Report: Percentage of workers eligible for employment-based insurance increased 5% since 2014 – MedCity News

It was expected that many employers would stop offering workplace health insurance following the passage of the 2010 Patient Protection and Affordable Care Act. But that wasn’t the case recently report by the Employee Benefits Research Institute (EBRI). Between 2014 and 2022, the percentage of employees eligible for health benefits increased by 5%.

EBRI is a nonprofit research organization focused on employee benefits. The report is based on the Medical Expenditure Panel – Insurance Component survey, which is a survey conducted among private and public sector employers conducted by the Agency for Research and Quality in Health Care. Analyzes how the prices of health insurance offers were affected by the ACA and the Great Recession of 2007–2009.

The report found that in 2008, 56.4% of private sector employers provided health benefits, but in 2016 this dropped to 45.3%. This percentage then increased to 51.1% in 2020 before falling to 48.3% in 2022.

The report also found that in 2022, approximately 81% of employees of private sector employers were eligible for health benefits, a number that has been increasing since 2014. As of 2013, health benefits are offered by approximately 99% of employers with at least 1,000 employees. In 2022, health benefits were provided by 97% of employers with 100 to 999 employees. According to Paul, it will probably stay that way Fronstin, director of health benefits research at EBRI.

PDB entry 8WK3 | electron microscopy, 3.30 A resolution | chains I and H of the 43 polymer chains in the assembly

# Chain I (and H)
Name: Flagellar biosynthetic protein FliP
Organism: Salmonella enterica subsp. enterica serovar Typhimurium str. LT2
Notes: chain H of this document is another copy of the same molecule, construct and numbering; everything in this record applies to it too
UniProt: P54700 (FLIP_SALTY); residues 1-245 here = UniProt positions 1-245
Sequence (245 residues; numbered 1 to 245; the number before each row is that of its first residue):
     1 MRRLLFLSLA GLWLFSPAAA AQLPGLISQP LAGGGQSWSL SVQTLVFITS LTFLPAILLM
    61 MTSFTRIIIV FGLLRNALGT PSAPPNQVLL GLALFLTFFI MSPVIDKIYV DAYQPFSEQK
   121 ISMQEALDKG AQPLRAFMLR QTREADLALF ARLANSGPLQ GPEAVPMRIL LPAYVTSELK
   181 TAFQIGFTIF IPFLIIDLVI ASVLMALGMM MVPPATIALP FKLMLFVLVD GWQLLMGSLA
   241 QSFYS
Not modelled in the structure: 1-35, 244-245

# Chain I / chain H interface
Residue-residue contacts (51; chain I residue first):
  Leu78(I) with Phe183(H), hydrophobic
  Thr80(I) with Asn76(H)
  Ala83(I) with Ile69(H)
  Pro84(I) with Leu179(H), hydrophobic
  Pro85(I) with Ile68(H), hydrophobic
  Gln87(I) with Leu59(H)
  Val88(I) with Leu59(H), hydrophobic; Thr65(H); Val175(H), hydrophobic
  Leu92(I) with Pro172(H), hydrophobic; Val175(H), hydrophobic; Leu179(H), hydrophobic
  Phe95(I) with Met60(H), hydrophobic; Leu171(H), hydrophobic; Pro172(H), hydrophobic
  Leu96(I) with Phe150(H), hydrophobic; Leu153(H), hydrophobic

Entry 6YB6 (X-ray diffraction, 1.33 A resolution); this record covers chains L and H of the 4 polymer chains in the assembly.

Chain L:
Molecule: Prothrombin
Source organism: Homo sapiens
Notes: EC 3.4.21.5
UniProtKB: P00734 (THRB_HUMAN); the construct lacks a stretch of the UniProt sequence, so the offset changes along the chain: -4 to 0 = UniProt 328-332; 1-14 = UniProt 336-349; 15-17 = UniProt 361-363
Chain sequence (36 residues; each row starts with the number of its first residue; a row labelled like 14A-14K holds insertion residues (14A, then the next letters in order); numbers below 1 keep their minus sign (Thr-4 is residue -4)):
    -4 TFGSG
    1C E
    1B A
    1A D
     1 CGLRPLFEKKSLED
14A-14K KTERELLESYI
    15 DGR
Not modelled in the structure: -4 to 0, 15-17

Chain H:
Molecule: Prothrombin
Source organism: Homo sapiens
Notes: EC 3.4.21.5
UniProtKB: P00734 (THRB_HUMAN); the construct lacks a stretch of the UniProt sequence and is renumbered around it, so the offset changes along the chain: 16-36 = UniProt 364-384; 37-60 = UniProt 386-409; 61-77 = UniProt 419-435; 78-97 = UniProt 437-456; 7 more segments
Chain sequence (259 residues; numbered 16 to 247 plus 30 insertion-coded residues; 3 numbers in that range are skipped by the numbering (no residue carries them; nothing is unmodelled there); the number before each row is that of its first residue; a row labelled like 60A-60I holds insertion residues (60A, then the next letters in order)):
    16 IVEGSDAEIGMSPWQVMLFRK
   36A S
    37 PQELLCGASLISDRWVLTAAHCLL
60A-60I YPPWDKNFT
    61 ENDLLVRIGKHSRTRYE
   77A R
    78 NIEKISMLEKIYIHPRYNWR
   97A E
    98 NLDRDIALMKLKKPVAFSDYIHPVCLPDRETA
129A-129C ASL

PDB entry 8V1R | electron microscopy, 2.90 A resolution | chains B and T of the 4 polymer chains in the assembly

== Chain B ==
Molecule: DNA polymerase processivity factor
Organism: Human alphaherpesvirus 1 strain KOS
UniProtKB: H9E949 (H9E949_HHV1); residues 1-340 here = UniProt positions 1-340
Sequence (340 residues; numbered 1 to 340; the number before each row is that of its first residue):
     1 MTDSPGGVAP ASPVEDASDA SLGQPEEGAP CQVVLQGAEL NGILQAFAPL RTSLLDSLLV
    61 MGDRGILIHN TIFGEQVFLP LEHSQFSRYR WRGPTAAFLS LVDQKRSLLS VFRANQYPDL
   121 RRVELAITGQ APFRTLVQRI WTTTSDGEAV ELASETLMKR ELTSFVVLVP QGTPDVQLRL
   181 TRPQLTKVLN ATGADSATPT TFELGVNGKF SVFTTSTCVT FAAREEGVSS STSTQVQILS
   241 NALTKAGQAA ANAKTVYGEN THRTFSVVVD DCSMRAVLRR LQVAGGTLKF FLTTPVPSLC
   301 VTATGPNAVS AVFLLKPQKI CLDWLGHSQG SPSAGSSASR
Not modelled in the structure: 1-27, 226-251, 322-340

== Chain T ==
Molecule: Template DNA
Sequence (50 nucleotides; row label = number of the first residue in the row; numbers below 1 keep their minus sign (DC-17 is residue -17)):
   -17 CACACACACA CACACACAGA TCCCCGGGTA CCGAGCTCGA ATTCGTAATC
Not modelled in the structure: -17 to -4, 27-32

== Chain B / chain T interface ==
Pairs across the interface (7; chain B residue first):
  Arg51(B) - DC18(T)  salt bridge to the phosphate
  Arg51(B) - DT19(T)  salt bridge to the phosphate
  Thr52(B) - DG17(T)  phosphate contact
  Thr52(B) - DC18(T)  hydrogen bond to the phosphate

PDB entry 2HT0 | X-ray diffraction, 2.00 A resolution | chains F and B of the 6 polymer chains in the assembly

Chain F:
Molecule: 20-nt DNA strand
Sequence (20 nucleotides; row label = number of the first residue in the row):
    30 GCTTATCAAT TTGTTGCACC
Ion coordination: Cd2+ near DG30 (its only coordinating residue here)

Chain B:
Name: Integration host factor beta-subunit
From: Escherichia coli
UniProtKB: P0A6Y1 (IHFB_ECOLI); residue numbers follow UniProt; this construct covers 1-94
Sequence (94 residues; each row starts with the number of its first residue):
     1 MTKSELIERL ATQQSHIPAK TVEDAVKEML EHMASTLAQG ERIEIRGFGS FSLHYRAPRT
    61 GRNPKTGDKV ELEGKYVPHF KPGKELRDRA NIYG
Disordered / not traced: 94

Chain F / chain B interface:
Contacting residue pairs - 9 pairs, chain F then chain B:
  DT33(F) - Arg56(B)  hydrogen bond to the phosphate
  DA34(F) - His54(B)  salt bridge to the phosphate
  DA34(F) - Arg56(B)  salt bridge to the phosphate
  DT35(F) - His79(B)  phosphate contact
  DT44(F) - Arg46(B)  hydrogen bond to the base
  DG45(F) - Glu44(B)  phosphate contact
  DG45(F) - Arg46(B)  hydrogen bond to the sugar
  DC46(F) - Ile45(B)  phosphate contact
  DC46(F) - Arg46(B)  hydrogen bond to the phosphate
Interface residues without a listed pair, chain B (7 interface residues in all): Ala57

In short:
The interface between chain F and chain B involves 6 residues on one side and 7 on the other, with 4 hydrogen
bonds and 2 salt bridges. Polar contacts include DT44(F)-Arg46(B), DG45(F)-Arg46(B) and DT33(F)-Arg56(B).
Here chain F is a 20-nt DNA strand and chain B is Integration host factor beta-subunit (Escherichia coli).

Larger and mid-sized employers are highly unlikely to conclude that offering their own health plan is not critical to attracting and retaining employees. Despite recent debates about whether the United States is in a recession, the unemployment rate currently remains at historically low levels. However, when the next economic downturn hits, it will be interesting to see whether fewer large and mid-sized employers continue to offer health insurance. Fronstin said in a statement that this did not occur during the Covid-19 pandemic.

The report found that smaller employers are less likely to offer health benefits. Among employers with fewer than 10 employees, 24.9% offered health benefits in 2022, up from 28% in 2013. About 53.6% of employers with 10 to 24 employees offered health benefits in 2022, which means an increase from 48.9% in 2015. Approximately 80.1% of employers with 25 to 99 employees provided health services in 2022 compared to 73.5% in 2015.

Fronstin noted that there is a risk that employer health insurance will change in the future.

It’s also possible that certain changes in public policy, if adopted, could discourage some large and small employers from offering health benefits and make some workers care less about whether they receive health insurance from their employer, Fronstin said. You could change the tax exclusion for employment-based health insurance, which is an old idea that recently came to light again. Biden’s health care plan and individual medical reimbursement arrangements could also disrupt the strong link between employment and health insurance.

Photo: Natalia Nesterenko, Getty Images

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